It doesn't get much darker than this, moaned the anti-GMO groups, when confronted with the new labeling bill that President Obama is expected to sign into law.
Which underscores just how screwed up their priorities are. Really? A deadly drought is hammering East Africa, 84 people in France were just mowed down by a terrorist, cops and citizens are killing each other in America and a fricking food label is the darkest thing on the horizon?
Still, I can't help but chortle when I see Andrew Kimbrell, director of Center for Food Safety, sputtering and wringing his hands in despair. Whassa matter, Andy? Worried about losing one of your longest-running fundraising gambits, the demand for labeling?
Or are you just whimpering because you gambled, and lost, when you believed that teeny-tiny Vermont would serve as a labeling model for the nation? You folks pushed, and Congress pushed back and voided Vermont. So suck it up and deal.
Kimbrell and crew took a similar gamble in Hawaii with the anti-GMO bills they pushed through here. The Hawaii laws have nothing to do with protecting anyone (save CFS's fundraising machine) and everything to do with establishing a precedent for supposed “home rule,” which groups like CFS define as their right to meddle in local affairs.
Thus far, however, the courts have dealt the antis a losing hand, firmly establishing the pre-emption authority of state over counties in these matters. We'll see whether the Ninth Circuit Court of Appeals solidifies that authority further, as it appears inclined to do.
It's also fascinating to watch these guys whine about how the law keeps people in the dark, when the anti-GMO groups themselves are so very non-transparent about their own funding and actions. To use their line against food manufacturers, if you've got nothing to hide, why aren't you disclosing?
Speaking of which, I see that Kauai House candidate Fern Rosenstiel is promising: “Personally I will work to develop a strong reputation for very transparent and clear decision-making relating to all positions I take.” So why not start, Fern, by disclosing the finances of your anti-GMO group, Ohana O Kauai — like who gave you money, how much and where it was spent? Also, how much have you gotten in crowd-sourcing, and did you declare it as taxable income? And why are you giving your occupation as “environmental scientist” when you're a bartender at Tahiti Nui?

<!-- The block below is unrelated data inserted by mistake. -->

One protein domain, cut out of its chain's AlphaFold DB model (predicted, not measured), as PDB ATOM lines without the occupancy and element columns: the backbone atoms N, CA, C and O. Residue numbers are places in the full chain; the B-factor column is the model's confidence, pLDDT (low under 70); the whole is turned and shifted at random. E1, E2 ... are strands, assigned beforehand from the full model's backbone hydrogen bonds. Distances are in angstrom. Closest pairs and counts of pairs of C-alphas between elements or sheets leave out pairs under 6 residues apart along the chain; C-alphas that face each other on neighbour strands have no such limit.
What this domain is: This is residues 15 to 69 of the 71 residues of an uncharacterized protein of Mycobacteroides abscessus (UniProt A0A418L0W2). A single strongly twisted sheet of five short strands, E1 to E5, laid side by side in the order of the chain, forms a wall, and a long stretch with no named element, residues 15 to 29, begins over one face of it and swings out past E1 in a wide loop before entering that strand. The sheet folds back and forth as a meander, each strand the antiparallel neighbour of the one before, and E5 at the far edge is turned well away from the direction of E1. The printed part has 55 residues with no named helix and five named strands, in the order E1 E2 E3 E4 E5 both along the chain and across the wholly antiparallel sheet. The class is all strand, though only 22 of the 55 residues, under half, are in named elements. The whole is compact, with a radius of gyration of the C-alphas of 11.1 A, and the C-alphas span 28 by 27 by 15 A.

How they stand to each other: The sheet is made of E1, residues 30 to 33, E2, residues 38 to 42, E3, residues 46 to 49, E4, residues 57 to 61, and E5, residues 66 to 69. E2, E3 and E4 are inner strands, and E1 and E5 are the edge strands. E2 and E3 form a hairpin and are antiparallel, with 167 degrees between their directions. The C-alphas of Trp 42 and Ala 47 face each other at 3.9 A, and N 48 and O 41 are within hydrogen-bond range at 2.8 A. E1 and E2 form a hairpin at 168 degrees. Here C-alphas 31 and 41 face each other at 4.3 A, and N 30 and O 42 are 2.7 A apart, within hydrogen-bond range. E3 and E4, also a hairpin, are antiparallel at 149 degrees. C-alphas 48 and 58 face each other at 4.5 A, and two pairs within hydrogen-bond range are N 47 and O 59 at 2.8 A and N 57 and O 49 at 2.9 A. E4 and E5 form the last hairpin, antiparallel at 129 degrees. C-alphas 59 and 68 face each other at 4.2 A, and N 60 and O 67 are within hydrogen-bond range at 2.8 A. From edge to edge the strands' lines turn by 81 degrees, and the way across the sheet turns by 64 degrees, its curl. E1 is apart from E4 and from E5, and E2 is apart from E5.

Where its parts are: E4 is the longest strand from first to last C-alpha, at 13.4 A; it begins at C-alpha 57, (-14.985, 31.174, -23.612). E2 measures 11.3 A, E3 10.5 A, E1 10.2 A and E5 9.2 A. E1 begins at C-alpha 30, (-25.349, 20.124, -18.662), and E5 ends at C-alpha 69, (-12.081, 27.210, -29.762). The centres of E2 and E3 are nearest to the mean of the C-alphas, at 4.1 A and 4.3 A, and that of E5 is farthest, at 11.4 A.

Meanwhile, the labeling issue is becoming increasingly moot, anyway, since the USDA has declined to regulate crops modified through the new process of gene-editing. First up: canola oil rich in omega 3 fatty acids and mushrooms that resist browning with age. Also in the works: genetically-edited soybeans that produce oil able to withstand high cooking heat without producing trans fat; low-gluten wheat and potatoes with fewer neurotoxins.
Though the antis have lost labeling as a powerful fundraising tool, they can still simplistically exploit many other complex issues, such as pollinator health. The Hawaii Branch of CFS just came out with a scary schtick in which they are trying to blame pesticides for the decline of native Hawaiian birds — uh, guess they never heard about habitat loss, avian malaria and rat/cat predation — while painting a dire picture of honeybee health.
In fact, Hawaii's managed honey bee colonies are among the healthiest in the nation. There has been no colony collapse disorder in the Islands, and there's a hearty feral bee population. The greatest risks to Hawaii bees are the varroa mite and small hive beetle, but they're not sexy fundraisers, so CFS focuses on pesticides.
In the real world, pesticides are but one of many threats facing pollinators. Scientists are now starting to suspect a new culprit in the decline of bees: soaring levels of carbon dioxide associated with global warming. As Yale Environment 360 reports:
The adverse impact of rising CO2 concentrations on the protein levels in pollen may be playing a role in the global die-off of bee populations by undermining bee nutrition and reproductive success.
Though beekeepers can supplement with protein patties in the fall, no such option exists for native bees, which actually do the lion's share of pollination.
Meanwhile, high CO2 levels are affecting more than protein levels in pollen:
Samuel Myers, a senior research scientist at Harvard’s School of Public Health, has published groundbreaking studies on how rising CO2 levels lower the nutritional quality of foods that we eat, like rice, wheat, and maize, which lose significant amounts of zinc, iron, and protein when grown under higher concentrations of CO2.
“We are fundamentally transforming all of the biophysical conditions that underpin the global food system,” said Myers. “Global food demand is rising at the same time the biophysical conditions are changing more rapidly than ever before.”
To quote Mr. Toad: “Hold on to your hat, because away we gooooo.....”